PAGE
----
Tamil Nadu Issues New Tariff Order, Plans to Double Its Solar Capacity by 2022

The Tamil Nadu Electricity Regulatory Commission (TNERC) has proposed to levy 50% of the charges applicable for conventional power for transmission, wheeling, scheduling, and system operation charges for solar power procurement by distribution licensees.

The Commission has also proposed to levy 70% of the cross-subsidy surcharge applicable for conventional power for solar power procurement.

In a consultative paper, the regulator proposed a control period of one year from April 1, 2021.

The open access charges and other terms and conditions specified will apply to all the solar power generators, irrespective of their commissioning date.


The cumulative installed solar capacity in the state is 4,316 MW and aims to install 8,971 MW by 2022. The Commission had previously issued the tariff order for solar power on October 16, 2020.

Some of the other main points of the order:

Competitive Bidding by Distribution Licensee

The Commission said that it had accorded approval to the distribution licensees to proceed with the reverse bidding fixing the preferential tariff as the ceiling prices. In orders between 2017 and-2019, the Commission had determined feed-in tariffs that reflect the market price and the fact that the tariff could serve as the ceiling price for procurement of solar power by the distribution licensee.

The Solar Energy Corporation of India (SECI) has been consistently conducting competitive bidding since 2017. All the tariffs discovered through bidding for the past two years are less than the national level average pooled power purchase cost.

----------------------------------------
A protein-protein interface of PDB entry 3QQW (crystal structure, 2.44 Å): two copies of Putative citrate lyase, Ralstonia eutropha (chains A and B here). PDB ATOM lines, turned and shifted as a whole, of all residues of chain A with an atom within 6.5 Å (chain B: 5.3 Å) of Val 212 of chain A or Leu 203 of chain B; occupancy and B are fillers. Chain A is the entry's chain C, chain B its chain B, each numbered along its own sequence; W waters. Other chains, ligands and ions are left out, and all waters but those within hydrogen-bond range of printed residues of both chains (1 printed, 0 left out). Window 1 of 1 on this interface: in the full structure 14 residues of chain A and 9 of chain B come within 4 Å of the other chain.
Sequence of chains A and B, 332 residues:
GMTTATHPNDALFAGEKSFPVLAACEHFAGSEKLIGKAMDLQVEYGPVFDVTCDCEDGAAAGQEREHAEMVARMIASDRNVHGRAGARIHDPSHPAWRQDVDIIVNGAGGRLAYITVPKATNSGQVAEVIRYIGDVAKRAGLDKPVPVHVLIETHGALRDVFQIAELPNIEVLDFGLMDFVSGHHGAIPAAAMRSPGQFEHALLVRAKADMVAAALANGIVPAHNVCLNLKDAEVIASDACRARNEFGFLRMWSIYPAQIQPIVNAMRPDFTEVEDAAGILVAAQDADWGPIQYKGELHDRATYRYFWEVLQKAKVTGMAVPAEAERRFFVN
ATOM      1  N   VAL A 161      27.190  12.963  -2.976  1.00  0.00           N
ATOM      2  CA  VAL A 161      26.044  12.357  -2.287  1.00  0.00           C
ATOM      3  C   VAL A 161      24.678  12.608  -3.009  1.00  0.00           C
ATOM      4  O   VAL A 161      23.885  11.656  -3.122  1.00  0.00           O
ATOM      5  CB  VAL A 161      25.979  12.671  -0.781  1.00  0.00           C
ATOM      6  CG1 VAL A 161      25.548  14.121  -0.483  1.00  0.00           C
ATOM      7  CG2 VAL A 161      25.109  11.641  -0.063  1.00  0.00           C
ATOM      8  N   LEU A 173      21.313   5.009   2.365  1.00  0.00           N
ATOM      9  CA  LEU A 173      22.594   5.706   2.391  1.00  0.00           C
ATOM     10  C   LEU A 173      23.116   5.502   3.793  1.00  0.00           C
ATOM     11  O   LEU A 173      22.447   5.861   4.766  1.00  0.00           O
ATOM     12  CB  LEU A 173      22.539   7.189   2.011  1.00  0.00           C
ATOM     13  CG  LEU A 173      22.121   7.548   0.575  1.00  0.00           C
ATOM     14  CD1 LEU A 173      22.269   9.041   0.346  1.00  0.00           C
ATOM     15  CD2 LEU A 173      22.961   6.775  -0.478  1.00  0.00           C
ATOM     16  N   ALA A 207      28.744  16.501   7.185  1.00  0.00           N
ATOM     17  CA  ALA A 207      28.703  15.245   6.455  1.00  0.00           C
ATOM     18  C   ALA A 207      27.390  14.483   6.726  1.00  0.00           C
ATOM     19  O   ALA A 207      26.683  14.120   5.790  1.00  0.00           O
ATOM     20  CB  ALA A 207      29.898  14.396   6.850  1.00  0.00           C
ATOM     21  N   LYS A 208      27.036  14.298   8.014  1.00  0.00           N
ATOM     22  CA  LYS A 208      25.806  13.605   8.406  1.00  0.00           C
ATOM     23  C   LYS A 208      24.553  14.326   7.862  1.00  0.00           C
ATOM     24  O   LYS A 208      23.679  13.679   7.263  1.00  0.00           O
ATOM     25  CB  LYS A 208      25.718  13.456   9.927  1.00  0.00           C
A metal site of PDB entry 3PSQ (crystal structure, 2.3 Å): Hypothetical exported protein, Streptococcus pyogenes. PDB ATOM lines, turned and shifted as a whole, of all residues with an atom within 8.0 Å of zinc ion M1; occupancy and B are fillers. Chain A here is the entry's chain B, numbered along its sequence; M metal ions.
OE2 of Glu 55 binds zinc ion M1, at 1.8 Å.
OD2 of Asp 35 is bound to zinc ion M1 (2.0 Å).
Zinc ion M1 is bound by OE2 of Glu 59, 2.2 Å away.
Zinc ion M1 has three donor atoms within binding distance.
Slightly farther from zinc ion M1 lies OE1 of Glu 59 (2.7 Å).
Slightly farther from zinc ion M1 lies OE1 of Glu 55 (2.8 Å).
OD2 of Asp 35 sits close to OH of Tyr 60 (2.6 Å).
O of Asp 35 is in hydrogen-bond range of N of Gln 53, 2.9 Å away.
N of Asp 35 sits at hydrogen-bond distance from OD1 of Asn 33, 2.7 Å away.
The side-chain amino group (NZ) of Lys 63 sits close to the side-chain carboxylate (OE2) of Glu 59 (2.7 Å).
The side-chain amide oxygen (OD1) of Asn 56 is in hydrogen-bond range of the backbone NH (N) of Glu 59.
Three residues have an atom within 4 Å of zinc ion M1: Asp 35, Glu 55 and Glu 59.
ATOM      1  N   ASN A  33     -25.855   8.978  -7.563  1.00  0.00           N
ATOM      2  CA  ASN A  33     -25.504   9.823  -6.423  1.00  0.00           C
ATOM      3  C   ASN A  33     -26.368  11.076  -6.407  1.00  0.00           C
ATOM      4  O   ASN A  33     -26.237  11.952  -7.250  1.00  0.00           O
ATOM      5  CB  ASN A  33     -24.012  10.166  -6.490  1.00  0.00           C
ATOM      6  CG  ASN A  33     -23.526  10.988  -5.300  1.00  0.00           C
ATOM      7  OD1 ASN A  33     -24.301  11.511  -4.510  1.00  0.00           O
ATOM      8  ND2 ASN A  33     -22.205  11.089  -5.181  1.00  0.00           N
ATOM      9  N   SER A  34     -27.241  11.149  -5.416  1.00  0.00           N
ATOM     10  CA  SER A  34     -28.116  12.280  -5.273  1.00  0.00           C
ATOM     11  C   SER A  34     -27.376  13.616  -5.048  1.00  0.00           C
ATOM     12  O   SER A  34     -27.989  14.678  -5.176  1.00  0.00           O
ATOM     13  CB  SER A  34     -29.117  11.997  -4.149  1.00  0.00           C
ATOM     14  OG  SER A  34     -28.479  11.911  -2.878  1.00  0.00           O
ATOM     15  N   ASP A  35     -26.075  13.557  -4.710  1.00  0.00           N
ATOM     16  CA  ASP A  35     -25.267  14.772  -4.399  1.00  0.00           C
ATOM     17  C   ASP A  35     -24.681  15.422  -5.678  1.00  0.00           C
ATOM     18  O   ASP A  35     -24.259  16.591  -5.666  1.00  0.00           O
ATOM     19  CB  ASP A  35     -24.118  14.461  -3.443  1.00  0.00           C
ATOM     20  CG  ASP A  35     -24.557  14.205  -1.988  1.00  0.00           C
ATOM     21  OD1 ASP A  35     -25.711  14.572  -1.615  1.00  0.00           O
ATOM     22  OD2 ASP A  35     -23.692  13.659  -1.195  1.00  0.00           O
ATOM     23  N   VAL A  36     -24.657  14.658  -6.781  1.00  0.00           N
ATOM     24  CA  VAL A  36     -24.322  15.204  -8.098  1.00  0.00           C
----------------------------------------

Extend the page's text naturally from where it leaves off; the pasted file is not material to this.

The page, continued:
Considering all these facts, for the next control period, the Commission proposed solar power procurement through the competitive bidding route or the procurement of power from the projects contracted through the competitive bidding process by SECI. For any deviation from the bidding guidelines, the licensee will have to obtain approval from the Commission.

For projects availing the renewable energy certificates (RECs), 100% of the charges specified in the relevant orders would apply. Solar generators would have to bear the actual line losses in kind as specified in the Commission’s respective orders.

Grid Availability Charges

Regarding the grid-availability charges, the state regulator said that any power drawn during the solar generating period of 7 AM to 6 PM will be charged at HT industrial tariff.

Energy Accounting and Billing Procedure

The energy accounting will be regulated by the Commission’s regulations on open access, deviation settlement mechanism, and order on open access. If a solar power generator utilizes power for captive use or if he sells it to a third party, the distribution licensee should raise the bill at the end of the billing period for the net energy supplied.

As per the new provisions, the wheeling of energy for solar power for all prospective open access consumers will be permitted only during the generation of electricity and would be adjusted from block to block for the billing period. Excess consumption will be charged at the tariff applicable to the consumer, subject to the terms and conditions of the supply.

Sale of Unutilized Energy

After the billing period, the excess energy generated but not consumed may be sold at the rate of 75% of the respective solar tariff determined by the Commission in the generators’ respective orders. When no tariff has been set, the energy may be sold at 75% of the latest tariff discovered through competitive bidding by the distribution licensee. When the distribution licensee has discovered no tariff, excess energy may be sold at 75% of the tariff discovered in the bidding by SECI.

The Commission in previous tariff orders for solar power had limited the purchase by the distribution licensee from solar power projects of 1 MW capacity and above. The same limitation will continue.

Previously, Mercom reported that Tamil Nadu’s Solar Energy Policy 2019 had targeted 9 GW of installed solar photovoltaic capacity by 2023.

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